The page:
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Important Relationship in Psycho by Alfred Hitchcock

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Psycho by Alfred Hitchcock was released in 1960. An important relationship in this text is the unusual relationship between Norman and ‘Mother’. This relationship is unusual because although they are two separate entities and Mother is actually dead, there is a constant struggle for control of Norman’s mind and in the end, ‘Mother’ wins. This relationship helped me understand the main idea of madness through the parlour scene, the fruit cellar scene and the police station scene.

The relationship between Norman and ‘Mother’ helped me identify and understand the idea of madness through symbolism, lighting and dialogue techniques in the parlour scene. This symbolism includes the stuffed owls, which seem ready to attack that are placed in the background in a low-angle mid shot of Norman. At another point in the scene, Norman leans forward into a close up. This shot helps support the idea that even though Mother is physically dead, she is alive and threatening to take over Norman’s mind. This can be seen through the lighting of Norman’s face, half-light, half dark, and the dialogue.
“It's not like my mother is a maniac... We all go a little mad sometimes. Haven't you?”
These techniques have been cleverly assembled by Hitchcock to subtly hint at the idea of madness and help us to get to know Norman, but is not yet prepared to reveal the extent of Norman’s madness due to Psycho being a horror film.

The complex relationship helps us understand Norman as a character and the idea of madness in the fruit cellar scene. The director reveals the situation when Lila, Marion’s sister, goes down to the fruit cellar to hide from the murderer and finds Mother’s corpse. During the scene, we see a close up of the corpse. In this close up, the director uses the technique of lighting to symbolise that although Mother is dead, she lives on through her mentally unstable son, Norman. Hitchcock shows this as the light bulb swings with a corpse in the dark and a seemingly alive figure with the light behind her eyes. Subsequently, we see that Mother is alive in Norman when he runs in and screams, “I’m Norman Bates!” while dressed as ‘Mother’. Earlier in the film Marion, who is murdered by Norman, enters the Hotel and is offered milk and cheese sandwiches for dinner, which is often a dish, made for a child’s tea. At the end of the film we understand the significance of this meal.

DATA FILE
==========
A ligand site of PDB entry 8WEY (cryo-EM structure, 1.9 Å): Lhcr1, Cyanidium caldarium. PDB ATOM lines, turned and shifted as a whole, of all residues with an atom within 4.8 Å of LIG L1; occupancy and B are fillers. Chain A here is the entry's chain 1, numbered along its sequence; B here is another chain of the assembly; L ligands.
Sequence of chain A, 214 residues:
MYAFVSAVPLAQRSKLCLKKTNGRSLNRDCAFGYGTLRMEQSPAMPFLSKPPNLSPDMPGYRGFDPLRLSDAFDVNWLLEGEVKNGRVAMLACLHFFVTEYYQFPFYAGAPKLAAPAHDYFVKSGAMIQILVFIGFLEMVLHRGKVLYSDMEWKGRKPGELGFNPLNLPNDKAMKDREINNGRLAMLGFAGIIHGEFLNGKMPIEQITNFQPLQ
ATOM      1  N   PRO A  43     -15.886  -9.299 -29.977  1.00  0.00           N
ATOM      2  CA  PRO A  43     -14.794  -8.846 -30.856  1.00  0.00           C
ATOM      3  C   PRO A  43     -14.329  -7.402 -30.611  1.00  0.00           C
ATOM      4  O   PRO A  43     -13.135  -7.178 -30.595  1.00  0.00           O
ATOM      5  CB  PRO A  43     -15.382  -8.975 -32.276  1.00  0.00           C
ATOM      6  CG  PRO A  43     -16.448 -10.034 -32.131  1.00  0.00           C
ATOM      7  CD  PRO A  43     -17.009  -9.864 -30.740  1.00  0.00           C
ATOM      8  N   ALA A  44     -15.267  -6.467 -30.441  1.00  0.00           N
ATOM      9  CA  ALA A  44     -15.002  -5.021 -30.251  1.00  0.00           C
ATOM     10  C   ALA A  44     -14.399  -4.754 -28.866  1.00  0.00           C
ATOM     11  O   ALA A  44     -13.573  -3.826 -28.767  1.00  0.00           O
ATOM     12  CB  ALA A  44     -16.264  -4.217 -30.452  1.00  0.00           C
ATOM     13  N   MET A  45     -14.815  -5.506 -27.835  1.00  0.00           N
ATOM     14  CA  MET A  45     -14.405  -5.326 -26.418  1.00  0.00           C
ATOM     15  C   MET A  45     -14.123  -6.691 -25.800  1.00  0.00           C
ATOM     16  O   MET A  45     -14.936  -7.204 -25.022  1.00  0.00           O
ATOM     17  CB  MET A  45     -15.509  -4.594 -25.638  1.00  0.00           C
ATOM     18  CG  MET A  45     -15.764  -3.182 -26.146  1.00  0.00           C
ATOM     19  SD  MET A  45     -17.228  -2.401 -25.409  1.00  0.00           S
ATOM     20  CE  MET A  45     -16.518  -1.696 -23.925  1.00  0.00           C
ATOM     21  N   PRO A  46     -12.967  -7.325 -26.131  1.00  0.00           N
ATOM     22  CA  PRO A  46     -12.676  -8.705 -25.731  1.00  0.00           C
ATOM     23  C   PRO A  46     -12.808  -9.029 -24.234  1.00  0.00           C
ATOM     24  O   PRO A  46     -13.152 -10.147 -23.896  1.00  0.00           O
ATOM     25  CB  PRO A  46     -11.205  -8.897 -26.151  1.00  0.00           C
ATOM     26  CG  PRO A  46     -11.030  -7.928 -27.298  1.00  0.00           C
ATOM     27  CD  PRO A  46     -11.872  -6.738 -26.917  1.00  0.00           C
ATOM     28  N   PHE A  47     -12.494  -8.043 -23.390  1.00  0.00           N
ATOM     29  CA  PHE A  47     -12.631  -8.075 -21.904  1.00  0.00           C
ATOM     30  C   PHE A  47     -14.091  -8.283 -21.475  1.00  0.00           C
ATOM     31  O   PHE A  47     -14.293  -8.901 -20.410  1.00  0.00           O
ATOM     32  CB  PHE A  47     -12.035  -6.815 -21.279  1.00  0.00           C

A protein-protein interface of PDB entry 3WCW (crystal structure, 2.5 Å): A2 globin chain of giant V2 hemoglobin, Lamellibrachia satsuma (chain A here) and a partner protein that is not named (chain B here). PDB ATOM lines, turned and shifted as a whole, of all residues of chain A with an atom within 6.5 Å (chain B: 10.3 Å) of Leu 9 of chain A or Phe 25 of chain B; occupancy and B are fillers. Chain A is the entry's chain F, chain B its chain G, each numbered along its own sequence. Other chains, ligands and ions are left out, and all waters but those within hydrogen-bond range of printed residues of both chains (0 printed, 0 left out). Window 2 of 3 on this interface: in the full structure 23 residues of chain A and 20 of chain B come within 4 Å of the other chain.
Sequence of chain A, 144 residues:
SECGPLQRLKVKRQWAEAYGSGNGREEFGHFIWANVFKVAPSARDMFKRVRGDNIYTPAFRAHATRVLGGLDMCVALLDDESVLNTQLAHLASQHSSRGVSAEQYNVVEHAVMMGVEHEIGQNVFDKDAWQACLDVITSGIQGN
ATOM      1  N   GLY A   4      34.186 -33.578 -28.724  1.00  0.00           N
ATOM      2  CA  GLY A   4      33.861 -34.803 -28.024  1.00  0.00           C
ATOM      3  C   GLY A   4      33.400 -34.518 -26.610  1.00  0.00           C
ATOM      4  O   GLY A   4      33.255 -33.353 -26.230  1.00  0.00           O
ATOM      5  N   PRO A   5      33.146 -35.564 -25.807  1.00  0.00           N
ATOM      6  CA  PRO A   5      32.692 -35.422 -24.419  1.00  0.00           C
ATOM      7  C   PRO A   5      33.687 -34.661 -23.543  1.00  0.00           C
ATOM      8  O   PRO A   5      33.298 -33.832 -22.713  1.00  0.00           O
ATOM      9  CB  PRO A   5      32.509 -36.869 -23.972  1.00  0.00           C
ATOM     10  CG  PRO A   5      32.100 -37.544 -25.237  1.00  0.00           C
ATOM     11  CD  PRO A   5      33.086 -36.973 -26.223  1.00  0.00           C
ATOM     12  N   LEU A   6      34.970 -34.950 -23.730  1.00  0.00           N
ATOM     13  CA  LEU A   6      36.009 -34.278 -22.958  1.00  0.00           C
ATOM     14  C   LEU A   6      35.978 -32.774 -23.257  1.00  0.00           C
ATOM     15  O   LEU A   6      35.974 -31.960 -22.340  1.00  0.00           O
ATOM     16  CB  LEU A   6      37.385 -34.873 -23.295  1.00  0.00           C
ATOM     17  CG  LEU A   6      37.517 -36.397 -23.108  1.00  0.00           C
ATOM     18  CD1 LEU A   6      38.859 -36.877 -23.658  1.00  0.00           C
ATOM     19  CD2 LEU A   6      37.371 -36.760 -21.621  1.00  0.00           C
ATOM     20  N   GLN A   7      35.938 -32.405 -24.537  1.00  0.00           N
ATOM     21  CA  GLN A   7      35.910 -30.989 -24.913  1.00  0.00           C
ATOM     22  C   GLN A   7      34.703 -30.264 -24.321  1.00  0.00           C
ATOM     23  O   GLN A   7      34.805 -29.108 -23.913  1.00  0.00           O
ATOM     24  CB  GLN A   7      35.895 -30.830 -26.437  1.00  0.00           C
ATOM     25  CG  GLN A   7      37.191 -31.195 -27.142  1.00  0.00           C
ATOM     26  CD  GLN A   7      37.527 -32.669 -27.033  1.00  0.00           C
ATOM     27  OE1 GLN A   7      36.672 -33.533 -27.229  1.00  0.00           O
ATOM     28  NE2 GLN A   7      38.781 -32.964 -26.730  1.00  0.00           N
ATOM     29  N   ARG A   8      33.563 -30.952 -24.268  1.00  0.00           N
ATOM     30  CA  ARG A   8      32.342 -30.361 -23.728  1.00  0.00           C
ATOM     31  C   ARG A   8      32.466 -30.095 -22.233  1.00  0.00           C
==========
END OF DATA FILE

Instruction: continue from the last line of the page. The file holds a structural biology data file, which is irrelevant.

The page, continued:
In the police station scene, the director fully explains the idea of madness through the relationship of Norman and ‘Mother’.
“No. I got the whole story - but not from Norman. I got it - from his mother. Norman Bates no longer exists. He only half-existed to begin with. And now, the other half has taken over. Probably for all time.”
This quote represents the idea of madness. It is supported by the close up shot of Norman sitting in the police station. He has his head tilted down and is smiling. This is where the director uses editing to show the idea of madness. Right at the end of the close up of Norman, Hitchcock makes the picture of Norman dissolve into the picture of the corpse for a split second. This identifies Norman and ‘Mother’ becoming one person and proves that the main idea of Psycho is madness.

Throughout Psycho, the director, Alfred Hitchcock uses foreshadowing to identify faintly and develop the relationship between Norman and ‘Mother’. He also tries to deceive us into thinking ‘Mother’ is a living person. In most cases, this deception has worked because of his clever foreshadowing and several cleverly placed shots. These foreshadowing techniques were lighting, symbolism and dialogue. The director is called the ‘Master of Suspense’ because he is so great at foreshadowing and deceiving us throughout many of his films. I myself find Hitchcock’s mind very strange because of how he treats his cast and crew. During the making of Psycho, Hitchcock placed twelve corpses around women’s offices randomly and waited for the screams. He did this to decide which corpse was the scariest and should be used in the film. This proves just how strange a mind Hitchcock has and I believe this is why his movies were such a success and he deserves to be called the ‘Master of Suspense’.…...

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